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About the Collection

Victoria Prison
The First Prison in Hong Kong

Victoria Gaol, one of the earliest buildings erected by the British in 1841, had been Hong Kong's first and the only main prison until 1937. The Gaol was renamed several times reflecting its change of functions over the years. Victoria Prison's decommission in 2005 ended its role after 165 years of service in Hong Kong. This collection allows readers to gain more in-depth information on the development of Hong Kong's penal policy and programme through changes happened to and within Victoria Prison.

Renaming Victoria Prison:

1841-1937- Victoria Gaol
1939-1965- Victoria Remand Prison
1967-1977- Victoria Reception Centre
1977-2005- Victoria Prison

The original gaol buildings of the 1840s were long demolished with newer prison buildings erected in situ and by phases addressing the accommodation needs of the prison and reflecting the changing penal philosophy at the time.

Apart from the two-year closure and during the time of the Japanese occupation of Hong Kong in December 1941 till shortly after the War in 1946, Victoria Prison had always been a working prison housing remands, prisoners and detainees of both sexes at various times. The name of Victoria Remand Prison was changed to Victoria Reception Centre in 1965 and in 1977 changed to Victoria Prison to reflect its different functions. Victoria Prison was finally decommissioned in December 2005, ending its role as a penal establishment after 165 years of service in Hong Kong.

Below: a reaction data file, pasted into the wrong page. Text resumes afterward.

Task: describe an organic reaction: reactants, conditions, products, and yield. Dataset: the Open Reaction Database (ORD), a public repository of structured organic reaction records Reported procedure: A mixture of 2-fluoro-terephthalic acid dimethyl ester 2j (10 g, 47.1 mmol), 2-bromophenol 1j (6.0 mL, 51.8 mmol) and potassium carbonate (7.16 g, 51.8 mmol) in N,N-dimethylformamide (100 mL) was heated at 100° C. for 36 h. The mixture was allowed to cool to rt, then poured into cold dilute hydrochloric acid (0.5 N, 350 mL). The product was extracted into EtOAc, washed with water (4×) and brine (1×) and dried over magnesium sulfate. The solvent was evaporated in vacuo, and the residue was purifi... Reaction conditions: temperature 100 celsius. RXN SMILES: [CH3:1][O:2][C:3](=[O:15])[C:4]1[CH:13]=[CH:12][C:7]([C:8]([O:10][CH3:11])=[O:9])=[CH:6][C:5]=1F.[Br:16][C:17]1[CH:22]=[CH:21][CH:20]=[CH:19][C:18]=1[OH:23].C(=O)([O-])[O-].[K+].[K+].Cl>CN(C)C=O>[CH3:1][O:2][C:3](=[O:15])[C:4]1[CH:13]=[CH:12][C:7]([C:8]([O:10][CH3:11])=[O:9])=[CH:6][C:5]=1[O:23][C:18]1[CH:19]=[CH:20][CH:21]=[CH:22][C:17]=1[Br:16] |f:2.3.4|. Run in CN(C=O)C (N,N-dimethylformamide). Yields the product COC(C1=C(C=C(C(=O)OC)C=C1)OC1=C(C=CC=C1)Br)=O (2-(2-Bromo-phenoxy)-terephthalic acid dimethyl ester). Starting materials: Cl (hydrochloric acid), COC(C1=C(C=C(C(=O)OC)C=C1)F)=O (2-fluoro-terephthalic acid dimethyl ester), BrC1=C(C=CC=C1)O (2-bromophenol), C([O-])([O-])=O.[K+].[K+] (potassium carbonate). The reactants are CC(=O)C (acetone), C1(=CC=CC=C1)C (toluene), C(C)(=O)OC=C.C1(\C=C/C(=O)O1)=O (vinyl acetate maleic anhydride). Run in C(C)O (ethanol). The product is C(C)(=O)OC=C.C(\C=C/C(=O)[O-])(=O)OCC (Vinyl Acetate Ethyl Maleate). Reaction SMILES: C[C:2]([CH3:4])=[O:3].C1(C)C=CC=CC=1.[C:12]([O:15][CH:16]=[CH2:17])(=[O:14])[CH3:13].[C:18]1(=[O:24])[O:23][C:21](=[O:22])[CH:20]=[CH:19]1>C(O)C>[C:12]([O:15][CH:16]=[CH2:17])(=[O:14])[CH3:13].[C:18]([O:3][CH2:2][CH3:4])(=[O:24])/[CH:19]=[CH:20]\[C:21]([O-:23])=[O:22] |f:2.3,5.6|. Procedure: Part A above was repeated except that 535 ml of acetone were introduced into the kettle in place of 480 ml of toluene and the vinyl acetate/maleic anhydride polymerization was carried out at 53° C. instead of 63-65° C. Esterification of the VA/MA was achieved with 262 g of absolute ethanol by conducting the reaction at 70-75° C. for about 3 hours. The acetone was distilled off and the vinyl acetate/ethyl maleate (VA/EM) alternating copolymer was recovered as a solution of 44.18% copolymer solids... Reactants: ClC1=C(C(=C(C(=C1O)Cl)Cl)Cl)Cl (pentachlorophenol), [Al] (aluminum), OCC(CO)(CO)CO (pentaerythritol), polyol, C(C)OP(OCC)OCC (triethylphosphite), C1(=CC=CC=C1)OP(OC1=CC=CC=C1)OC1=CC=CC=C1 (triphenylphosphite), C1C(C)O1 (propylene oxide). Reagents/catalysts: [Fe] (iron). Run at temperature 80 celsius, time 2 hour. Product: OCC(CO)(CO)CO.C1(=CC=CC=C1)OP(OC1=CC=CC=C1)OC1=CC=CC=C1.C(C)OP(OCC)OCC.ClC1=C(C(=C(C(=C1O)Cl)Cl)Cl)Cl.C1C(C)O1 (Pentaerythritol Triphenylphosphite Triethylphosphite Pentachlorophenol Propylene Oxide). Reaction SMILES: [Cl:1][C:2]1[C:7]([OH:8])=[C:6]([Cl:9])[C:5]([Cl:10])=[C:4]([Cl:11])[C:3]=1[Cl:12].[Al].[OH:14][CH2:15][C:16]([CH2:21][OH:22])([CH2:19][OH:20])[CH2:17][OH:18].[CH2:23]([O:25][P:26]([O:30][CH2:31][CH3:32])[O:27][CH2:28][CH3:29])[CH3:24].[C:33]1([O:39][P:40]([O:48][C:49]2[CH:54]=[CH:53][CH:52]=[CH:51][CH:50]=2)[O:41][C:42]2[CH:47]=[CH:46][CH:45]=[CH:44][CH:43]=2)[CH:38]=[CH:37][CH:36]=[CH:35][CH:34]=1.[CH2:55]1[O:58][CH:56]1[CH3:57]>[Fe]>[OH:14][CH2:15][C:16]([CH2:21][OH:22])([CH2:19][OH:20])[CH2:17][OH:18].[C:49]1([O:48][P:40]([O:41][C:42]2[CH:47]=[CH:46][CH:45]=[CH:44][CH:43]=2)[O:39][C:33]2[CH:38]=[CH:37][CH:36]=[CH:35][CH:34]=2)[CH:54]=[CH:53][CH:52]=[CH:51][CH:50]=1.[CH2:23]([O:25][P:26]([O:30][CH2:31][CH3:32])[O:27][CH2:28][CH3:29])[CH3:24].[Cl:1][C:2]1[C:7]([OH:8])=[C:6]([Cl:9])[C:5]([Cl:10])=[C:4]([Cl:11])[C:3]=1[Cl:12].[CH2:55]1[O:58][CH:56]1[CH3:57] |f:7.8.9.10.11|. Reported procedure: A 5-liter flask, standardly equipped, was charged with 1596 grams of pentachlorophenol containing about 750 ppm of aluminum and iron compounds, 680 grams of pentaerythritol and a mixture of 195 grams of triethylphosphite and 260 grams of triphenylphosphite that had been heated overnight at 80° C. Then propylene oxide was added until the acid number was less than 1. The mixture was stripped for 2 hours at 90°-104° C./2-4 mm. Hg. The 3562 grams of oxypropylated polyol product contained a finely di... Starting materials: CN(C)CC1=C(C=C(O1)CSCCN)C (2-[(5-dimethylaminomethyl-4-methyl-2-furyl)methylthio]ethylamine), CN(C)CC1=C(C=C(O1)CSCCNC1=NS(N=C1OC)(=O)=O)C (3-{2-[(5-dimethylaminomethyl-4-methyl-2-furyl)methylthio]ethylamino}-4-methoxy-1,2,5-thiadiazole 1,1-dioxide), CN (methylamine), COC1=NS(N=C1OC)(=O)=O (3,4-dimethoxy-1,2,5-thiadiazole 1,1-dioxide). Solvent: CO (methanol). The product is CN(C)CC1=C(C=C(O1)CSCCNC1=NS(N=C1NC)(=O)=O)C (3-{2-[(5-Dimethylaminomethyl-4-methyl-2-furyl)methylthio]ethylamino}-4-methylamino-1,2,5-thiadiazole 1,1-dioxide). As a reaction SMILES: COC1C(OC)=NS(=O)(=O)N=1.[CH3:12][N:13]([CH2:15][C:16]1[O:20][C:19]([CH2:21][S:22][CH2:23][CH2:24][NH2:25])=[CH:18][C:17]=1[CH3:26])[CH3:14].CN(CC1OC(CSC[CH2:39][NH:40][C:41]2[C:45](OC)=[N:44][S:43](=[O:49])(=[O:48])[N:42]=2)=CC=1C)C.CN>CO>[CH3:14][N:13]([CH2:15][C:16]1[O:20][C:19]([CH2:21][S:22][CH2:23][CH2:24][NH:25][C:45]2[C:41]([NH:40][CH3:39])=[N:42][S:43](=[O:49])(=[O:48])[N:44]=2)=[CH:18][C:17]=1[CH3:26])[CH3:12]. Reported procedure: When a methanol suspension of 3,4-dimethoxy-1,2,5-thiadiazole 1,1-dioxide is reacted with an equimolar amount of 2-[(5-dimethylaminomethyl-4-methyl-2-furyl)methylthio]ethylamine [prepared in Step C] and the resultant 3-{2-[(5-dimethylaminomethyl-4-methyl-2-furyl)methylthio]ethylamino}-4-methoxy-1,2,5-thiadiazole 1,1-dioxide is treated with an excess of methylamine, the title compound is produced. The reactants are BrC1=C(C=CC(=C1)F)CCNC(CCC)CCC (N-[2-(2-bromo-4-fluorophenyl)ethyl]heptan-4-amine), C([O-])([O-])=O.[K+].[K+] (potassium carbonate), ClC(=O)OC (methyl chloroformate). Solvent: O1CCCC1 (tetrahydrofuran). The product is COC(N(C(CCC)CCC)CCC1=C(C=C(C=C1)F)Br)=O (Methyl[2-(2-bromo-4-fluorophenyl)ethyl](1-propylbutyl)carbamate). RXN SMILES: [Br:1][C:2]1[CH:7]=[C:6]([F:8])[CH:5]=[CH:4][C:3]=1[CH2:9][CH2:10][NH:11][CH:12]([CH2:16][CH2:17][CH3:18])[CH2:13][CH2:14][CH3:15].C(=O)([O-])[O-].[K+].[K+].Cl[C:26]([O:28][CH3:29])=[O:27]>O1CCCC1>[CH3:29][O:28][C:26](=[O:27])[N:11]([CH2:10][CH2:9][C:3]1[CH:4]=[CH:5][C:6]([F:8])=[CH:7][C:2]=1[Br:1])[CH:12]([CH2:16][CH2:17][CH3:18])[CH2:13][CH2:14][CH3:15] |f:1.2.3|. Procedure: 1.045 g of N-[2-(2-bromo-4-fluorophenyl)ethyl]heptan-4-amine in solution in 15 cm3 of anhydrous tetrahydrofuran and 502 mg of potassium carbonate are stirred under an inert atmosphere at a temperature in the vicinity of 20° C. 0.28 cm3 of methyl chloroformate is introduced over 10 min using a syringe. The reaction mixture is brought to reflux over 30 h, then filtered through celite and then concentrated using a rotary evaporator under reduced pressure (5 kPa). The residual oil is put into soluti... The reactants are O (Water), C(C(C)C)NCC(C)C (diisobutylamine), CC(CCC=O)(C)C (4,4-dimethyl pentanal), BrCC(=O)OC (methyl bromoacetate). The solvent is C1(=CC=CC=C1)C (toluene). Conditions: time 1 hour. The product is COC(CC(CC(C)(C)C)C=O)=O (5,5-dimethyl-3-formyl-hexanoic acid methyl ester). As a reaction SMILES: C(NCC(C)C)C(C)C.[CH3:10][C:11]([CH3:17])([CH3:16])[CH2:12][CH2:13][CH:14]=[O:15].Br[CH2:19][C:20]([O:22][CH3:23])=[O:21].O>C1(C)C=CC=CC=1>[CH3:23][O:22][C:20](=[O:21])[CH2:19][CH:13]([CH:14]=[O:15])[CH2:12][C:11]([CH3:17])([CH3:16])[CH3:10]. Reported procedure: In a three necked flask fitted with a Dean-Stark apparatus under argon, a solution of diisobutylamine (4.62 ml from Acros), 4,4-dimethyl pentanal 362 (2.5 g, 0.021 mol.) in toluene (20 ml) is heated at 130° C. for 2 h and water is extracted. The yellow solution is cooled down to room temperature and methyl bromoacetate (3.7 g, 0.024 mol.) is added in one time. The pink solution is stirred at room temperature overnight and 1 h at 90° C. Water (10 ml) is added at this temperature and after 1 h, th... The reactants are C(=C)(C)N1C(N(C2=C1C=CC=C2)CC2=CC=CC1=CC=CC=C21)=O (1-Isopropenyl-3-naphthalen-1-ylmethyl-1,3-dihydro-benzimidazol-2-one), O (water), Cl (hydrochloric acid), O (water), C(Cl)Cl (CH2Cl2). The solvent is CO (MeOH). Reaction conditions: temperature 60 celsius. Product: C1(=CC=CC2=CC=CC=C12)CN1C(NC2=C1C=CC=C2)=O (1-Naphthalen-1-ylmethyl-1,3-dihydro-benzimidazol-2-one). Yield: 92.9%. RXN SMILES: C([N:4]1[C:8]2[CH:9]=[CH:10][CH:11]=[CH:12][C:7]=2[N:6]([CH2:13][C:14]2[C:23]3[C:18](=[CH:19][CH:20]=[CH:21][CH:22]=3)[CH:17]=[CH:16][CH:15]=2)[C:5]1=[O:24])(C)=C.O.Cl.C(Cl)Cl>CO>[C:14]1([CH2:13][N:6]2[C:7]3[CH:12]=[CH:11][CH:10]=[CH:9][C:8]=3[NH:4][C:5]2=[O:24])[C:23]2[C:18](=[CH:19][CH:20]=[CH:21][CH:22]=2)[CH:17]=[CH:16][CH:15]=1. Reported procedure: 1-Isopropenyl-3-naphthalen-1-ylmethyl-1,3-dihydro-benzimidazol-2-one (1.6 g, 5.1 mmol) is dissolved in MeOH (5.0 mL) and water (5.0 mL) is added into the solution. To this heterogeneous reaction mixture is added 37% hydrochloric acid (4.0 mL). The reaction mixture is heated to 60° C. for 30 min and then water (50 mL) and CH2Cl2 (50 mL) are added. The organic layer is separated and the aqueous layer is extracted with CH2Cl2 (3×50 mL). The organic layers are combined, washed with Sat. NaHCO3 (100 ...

Being an integral part of the criminal justice system in Hong Kong in dealing with remand or sentenced prisoners, Victoria Prison witnessed changes in penal policies from colonial penality with emphasis in deterrence and control to modern custodial and rehabilitative services for offenders in Hong Kong. Owing to the nature of the service, prisons in Hong Kong are operated behind walls and fences and closed to the public. Very limited information was made available to the public on the work on Hong Kong's prison and correctional services until 1998 when the Correctional Services Department set up a Rehabilitation Division and began to conduct active campaigns to publicise its work to secure community support on its modern correctional philosophy and the related offender rehabilitation programmes.

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